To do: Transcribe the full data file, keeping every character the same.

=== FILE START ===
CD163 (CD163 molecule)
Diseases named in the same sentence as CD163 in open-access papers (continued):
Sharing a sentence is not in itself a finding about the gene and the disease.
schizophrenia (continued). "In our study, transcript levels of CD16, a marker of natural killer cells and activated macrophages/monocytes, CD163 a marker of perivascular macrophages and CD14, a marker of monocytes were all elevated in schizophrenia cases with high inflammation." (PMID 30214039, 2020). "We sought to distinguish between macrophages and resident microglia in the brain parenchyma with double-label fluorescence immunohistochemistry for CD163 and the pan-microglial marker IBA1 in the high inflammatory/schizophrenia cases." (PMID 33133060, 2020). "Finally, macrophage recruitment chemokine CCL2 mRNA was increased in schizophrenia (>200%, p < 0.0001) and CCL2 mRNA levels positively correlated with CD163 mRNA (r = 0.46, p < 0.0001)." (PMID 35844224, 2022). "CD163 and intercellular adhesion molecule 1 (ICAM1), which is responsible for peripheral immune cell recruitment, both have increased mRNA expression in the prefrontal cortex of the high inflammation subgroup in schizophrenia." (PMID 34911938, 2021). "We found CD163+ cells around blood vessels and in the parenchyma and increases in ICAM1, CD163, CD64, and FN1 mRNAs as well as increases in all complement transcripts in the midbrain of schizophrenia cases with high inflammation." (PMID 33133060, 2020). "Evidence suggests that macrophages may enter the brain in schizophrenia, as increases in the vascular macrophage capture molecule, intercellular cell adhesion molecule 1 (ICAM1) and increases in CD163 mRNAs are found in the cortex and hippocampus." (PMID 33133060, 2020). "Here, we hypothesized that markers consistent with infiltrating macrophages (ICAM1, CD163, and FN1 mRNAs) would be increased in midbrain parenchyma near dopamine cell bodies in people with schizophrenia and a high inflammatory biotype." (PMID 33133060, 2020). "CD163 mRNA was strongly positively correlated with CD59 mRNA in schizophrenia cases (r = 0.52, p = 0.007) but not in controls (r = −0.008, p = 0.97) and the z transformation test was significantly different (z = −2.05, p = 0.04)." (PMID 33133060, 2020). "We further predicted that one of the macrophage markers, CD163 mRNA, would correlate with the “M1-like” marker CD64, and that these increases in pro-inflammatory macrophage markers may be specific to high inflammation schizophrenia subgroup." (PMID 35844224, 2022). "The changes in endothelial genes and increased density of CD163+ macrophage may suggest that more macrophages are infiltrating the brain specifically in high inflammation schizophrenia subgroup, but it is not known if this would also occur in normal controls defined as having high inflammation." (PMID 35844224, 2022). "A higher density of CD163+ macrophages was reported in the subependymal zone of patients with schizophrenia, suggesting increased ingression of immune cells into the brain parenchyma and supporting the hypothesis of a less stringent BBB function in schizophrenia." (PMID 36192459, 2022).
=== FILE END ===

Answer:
CD163 (CD163 molecule)
Diseases named in the same sentence as CD163 in open-access papers (continued):
Sharing a sentence is not in itself a finding about the gene and the disease.
schizophrenia (continued). "In our study, transcript levels of CD16, a marker of natural killer cells and activated macrophages/monocytes, CD163 a marker of perivascular macrophages and CD14, a marker of monocytes were all elevated in schizophrenia cases with high inflammation." (PMID 30214039, 2020). "We sought to distinguish between macrophages and resident microglia in the brain parenchyma with double-label fluorescence immunohistochemistry for CD163 and the pan-microglial marker IBA1 in the high inflammatory/schizophrenia cases." (PMID 33133060, 2020). "Finally, macrophage recruitment chemokine CCL2 mRNA was increased in schizophrenia (>200%, p < 0.0001) and CCL2 mRNA levels positively correlated with CD163 mRNA (r = 0.46, p < 0.0001)." (PMID 35844224, 2022). "CD163 and intercellular adhesion molecule 1 (ICAM1), which is responsible for peripheral immune cell recruitment, both have increased mRNA expression in the prefrontal cortex of the high inflammation subgroup in schizophrenia." (PMID 34911938, 2021). "We found CD163+ cells around blood vessels and in the parenchyma and increases in ICAM1, CD163, CD64, and FN1 mRNAs as well as increases in all complement transcripts in the midbrain of schizophrenia cases with high inflammation." (PMID 33133060, 2020). "Evidence suggests that macrophages may enter the brain in schizophrenia, as increases in the vascular macrophage capture molecule, intercellular cell adhesion molecule 1 (ICAM1) and increases in CD163 mRNAs are found in the cortex and hippocampus." (PMID 33133060, 2020). "Here, we hypothesized that markers consistent with infiltrating macrophages (ICAM1, CD163, and FN1 mRNAs) would be increased in midbrain parenchyma near dopamine cell bodies in people with schizophrenia and a high inflammatory biotype." (PMID 33133060, 2020). "CD163 mRNA was strongly positively correlated with CD59 mRNA in schizophrenia cases (r = 0.52, p = 0.007) but not in controls (r = −0.008, p = 0.97) and the z transformation test was significantly different (z = −2.05, p = 0.04)." (PMID 33133060, 2020). "We further predicted that one of the macrophage markers, CD163 mRNA, would correlate with the “M1-like” marker CD64, and that these increases in pro-inflammatory macrophage markers may be specific to high inflammation schizophrenia subgroup." (PMID 35844224, 2022). "The changes in endothelial genes and increased density of CD163+ macrophage may suggest that more macrophages are infiltrating the brain specifically in high inflammation schizophrenia subgroup, but it is not known if this would also occur in normal controls defined as having high inflammation." (PMID 35844224, 2022). "A higher density of CD163+ macrophages was reported in the subependymal zone of patients with schizophrenia, suggesting increased ingression of immune cells into the brain parenchyma and supporting the hypothesis of a less stringent BBB function in schizophrenia." (PMID 36192459, 2022).